He walked from California to Florida. Walked, they tell me, then hopped a boat to Nassau. Strolled off the gangway in his white linen and his Panama hat, swinging his ebony cane and pointing his ebony shoes. He walked off the gangway and stood in the middle of the street to adjust his cuffs and pick up his gatorskin bag, and then he said his brother’s name.
The Lonely Man Who Loved
We drink because we can’t speak, laugh to communicate, stare so our eyes have focus when thoughts and tongues are weary. Every now and then, my companion strokes the back of my hand. I toast her but say nothing, applaud without clapping, promise the world as I fear what she offers in trade.
Men and Snakes
I felt good in the room that faced the wall of the old house decorated with sculptures of snakes and half-naked men. When my translation didn’t go well I stared at their taut muscles. Yet, I was quite happy when Stavro visited my office. He was a queer fish; he maintained that the gloom inside him blended well with the dusk in the room.
Wil Burrow is different. In the three years I’ve known him, he rarely shouts or curses or slaps me more than in a tender way. Not even when he’s had too much to drink and I ask about his wife and the question makes him sad and crazy in his eyes, does he do anything but frown at me and look away.
The Counterfeit Smile
It was then he saw her for the first time since the dream, in three-quarter aspect, her face, her smile, floating out from her, like the trompe l’oeil effect of one of his friend Fabritius’s perspective boxes. She passed below his window, her gaze seemingly caught up in some indefinable contemplation.
Max and Pam have been married for two years now, but sometimes it still feels unreal, perfunctory, a play marriage amidst those who are really wedded. Perhaps if they hadn’t followed Max’s grumpy grandfather’s view and eloped things would be different. Sometimes Pam wonders if their lives are on track at all. She feels old, a walking cliché.
He liked her sleeping. She was his infant, twelve years younger. Silken hair, nearly the same color as her skin. Pink lipstick not precisely even. He could hardly expect this girl to understand the significance of his being an emerging writer, Scott Thielman, an artist, with a 4,400 word manuscript in his carry-on bag, and that in two hours he would be sipping wine with a dozen other artists, all gathered to “workshop” with a famous novelist.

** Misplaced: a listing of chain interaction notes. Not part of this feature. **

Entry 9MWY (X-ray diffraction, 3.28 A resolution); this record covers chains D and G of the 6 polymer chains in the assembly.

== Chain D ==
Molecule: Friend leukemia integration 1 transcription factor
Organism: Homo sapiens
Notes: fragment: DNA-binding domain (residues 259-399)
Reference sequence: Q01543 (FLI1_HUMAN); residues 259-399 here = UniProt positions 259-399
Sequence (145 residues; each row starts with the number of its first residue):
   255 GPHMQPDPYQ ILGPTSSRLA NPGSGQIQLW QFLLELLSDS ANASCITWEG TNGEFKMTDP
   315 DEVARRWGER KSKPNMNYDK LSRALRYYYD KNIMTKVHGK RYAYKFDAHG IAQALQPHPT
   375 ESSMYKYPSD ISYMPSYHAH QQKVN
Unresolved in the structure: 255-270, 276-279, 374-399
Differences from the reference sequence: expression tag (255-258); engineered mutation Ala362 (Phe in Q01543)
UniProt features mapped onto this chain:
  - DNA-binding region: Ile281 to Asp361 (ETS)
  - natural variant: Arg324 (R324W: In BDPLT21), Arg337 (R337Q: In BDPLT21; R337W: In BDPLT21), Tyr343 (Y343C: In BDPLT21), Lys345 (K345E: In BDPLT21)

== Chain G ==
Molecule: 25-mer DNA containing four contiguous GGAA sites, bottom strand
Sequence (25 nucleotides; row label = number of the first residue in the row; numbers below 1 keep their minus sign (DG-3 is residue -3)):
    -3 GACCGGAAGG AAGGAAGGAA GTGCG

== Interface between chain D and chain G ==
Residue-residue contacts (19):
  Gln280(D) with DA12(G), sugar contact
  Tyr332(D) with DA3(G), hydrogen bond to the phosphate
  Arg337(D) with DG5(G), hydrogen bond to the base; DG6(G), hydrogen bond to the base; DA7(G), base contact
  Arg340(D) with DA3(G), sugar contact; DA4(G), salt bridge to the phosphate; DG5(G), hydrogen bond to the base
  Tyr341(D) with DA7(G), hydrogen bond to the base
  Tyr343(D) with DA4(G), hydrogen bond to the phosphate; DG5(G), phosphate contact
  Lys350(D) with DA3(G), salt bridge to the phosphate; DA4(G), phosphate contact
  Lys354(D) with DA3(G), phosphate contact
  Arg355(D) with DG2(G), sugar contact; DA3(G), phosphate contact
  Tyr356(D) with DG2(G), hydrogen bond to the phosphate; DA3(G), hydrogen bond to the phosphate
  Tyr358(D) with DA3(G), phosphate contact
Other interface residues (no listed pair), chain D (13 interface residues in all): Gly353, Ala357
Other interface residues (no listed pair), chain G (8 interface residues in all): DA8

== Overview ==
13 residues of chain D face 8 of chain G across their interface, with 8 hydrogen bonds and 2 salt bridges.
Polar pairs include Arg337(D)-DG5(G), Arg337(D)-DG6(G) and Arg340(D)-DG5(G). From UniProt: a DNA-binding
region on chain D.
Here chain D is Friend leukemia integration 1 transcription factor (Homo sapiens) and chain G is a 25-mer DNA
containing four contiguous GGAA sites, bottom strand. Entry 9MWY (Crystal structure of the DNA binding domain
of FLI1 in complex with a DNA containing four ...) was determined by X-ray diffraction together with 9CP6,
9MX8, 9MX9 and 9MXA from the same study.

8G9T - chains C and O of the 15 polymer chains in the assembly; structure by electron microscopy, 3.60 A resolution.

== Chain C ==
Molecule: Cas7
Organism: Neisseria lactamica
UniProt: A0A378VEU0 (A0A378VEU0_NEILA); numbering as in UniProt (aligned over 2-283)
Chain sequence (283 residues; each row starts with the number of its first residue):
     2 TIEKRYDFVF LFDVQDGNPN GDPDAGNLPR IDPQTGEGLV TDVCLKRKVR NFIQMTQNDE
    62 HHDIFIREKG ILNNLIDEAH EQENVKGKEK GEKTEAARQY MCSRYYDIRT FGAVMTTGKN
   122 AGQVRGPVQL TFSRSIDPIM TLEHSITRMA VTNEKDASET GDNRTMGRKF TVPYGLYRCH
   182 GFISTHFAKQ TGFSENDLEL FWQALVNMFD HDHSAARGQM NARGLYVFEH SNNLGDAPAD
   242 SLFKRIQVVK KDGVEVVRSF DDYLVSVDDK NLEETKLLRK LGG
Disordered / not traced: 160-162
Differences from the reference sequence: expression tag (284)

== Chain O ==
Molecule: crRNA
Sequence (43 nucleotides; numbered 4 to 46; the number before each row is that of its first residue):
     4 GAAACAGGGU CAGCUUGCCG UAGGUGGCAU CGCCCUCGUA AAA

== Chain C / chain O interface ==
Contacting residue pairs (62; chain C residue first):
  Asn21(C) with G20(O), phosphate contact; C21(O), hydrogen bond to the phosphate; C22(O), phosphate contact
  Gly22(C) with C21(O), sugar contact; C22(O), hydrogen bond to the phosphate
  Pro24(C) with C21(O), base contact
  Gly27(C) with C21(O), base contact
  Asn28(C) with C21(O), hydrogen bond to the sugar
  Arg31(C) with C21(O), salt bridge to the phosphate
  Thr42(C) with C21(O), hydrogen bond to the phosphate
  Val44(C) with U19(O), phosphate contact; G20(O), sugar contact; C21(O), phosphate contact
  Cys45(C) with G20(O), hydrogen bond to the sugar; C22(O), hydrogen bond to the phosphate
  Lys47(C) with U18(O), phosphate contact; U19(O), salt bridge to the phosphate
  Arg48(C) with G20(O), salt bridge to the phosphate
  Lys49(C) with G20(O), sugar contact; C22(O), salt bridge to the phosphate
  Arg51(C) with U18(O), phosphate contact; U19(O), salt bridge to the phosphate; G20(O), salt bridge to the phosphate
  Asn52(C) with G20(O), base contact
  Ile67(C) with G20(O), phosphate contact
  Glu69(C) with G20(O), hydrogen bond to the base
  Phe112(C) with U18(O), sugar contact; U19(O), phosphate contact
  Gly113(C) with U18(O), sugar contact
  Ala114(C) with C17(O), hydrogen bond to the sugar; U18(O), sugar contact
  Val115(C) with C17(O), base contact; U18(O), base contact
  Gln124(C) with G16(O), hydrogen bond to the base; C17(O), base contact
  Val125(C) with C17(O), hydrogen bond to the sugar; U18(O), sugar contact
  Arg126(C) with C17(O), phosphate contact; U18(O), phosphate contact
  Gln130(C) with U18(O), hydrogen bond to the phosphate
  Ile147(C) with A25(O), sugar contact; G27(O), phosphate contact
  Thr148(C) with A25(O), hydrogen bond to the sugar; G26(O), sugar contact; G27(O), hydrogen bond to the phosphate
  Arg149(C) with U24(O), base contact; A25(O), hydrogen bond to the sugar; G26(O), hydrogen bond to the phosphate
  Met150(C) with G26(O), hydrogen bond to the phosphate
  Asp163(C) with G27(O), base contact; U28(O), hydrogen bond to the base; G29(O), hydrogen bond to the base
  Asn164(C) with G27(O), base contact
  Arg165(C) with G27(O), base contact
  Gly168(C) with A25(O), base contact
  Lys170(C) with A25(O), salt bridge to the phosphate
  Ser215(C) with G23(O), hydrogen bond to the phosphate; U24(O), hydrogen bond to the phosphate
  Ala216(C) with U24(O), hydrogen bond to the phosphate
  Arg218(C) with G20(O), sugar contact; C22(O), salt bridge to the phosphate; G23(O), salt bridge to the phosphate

Love and Necessity
Sometimes you can’t have everything you want. Times are tough. You have to project an image of success. You can’t let your guard down for a minute. You can’t get upset because your youngest child had a dilation and extraction earlier this morning, or at any rate you can’t show it. There are more important matters to attend to. Important matters that could help you earn six figures a year. Six figures a year, now that was something you could take pride in.
The edges of things blurred and faded as I watched the plan unfold. Helen settled herself at the piano bench and played “That Old Time Feeling” and everyone made up their own words. The ones who could dance did so, bodies far behind their ballroom memories.
The Golden Crown
M. Lynx Qualey
There is a tale people here tell of a mysterious golden crown. The crown, it’s said, appeared one winter afternoon outside the castle’s kitchen door. An old cook, dashing out to glimpse her son on his way home from school, struck it with her toe.
The Deserted Country
Erich Roby Sysak
She was a midwestern English lit graduate student with Oriental dreams. Didn’t we all have those dreams? Yes. But of distinctly different flavors. Linda gave the impression of packaged tea and two-day old jelly doughnuts. She touted the superior qualities of a western education. She disinfected chairs with an alcohol swab from her purse before sitting in some places. Her master’s degree glittered in its gold frame.
The Middle Years
Looking for God
Slamming a Door
people here, when they go to sit
in a park, do not like to converse,
afraid that a person next to them
may suddenly, after a simple question:
do you live around here, say: I want you
now to give me all your money